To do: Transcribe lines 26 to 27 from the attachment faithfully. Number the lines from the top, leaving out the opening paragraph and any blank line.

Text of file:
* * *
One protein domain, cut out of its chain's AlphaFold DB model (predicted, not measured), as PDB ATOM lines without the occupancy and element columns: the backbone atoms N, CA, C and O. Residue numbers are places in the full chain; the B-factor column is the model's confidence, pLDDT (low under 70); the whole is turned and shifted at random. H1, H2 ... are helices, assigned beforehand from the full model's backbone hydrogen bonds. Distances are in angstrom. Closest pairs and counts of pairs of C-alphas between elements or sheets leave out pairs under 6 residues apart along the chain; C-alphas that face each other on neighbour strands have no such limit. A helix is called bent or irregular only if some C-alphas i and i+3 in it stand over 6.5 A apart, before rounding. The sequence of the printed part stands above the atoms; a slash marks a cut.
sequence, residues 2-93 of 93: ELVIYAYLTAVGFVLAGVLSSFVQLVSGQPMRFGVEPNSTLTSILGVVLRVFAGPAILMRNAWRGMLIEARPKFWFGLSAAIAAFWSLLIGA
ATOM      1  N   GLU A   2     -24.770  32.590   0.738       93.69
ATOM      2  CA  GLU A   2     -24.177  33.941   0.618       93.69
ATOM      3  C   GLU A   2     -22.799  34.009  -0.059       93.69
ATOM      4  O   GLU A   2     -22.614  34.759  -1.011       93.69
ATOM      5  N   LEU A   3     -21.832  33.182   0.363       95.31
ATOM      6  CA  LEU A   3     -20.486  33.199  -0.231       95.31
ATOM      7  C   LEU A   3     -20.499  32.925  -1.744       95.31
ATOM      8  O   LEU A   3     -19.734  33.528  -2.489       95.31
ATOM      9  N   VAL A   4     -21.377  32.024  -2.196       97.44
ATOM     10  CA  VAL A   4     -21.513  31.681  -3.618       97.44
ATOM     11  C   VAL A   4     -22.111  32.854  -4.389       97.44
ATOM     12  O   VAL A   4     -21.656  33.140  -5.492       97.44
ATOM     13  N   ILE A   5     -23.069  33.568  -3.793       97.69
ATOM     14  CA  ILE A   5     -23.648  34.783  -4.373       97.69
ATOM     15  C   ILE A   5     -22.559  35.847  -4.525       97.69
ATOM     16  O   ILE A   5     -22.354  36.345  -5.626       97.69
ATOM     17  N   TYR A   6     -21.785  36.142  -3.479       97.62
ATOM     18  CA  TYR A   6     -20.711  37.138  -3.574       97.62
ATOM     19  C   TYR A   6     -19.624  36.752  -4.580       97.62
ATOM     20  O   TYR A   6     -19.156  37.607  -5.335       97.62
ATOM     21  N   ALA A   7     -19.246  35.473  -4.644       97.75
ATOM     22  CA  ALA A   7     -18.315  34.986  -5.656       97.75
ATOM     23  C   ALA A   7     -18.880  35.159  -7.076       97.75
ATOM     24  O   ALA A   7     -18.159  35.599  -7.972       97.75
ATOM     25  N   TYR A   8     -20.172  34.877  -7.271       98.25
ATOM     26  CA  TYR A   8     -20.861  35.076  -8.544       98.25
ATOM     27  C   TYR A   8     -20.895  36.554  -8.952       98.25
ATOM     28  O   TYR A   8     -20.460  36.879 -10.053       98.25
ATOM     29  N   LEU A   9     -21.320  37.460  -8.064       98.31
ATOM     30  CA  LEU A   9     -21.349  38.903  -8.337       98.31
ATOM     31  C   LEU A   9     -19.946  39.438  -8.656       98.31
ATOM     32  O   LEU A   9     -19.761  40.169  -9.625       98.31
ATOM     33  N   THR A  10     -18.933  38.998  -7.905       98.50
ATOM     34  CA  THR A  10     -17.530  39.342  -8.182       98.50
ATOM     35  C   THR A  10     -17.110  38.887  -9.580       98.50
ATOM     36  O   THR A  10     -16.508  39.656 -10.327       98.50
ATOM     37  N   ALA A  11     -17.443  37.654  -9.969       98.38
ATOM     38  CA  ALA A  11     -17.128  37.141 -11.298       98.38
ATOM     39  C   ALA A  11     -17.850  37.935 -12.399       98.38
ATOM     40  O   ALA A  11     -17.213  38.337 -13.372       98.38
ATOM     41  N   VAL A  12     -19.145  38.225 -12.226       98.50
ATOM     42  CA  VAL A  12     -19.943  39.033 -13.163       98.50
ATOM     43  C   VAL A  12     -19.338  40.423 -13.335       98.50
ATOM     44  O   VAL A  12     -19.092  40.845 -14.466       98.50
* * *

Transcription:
ATOM     25  N   TYR A   8     -20.172  34.877  -7.271       98.25
ATOM     26  CA  TYR A   8     -20.861  35.076  -8.544       98.25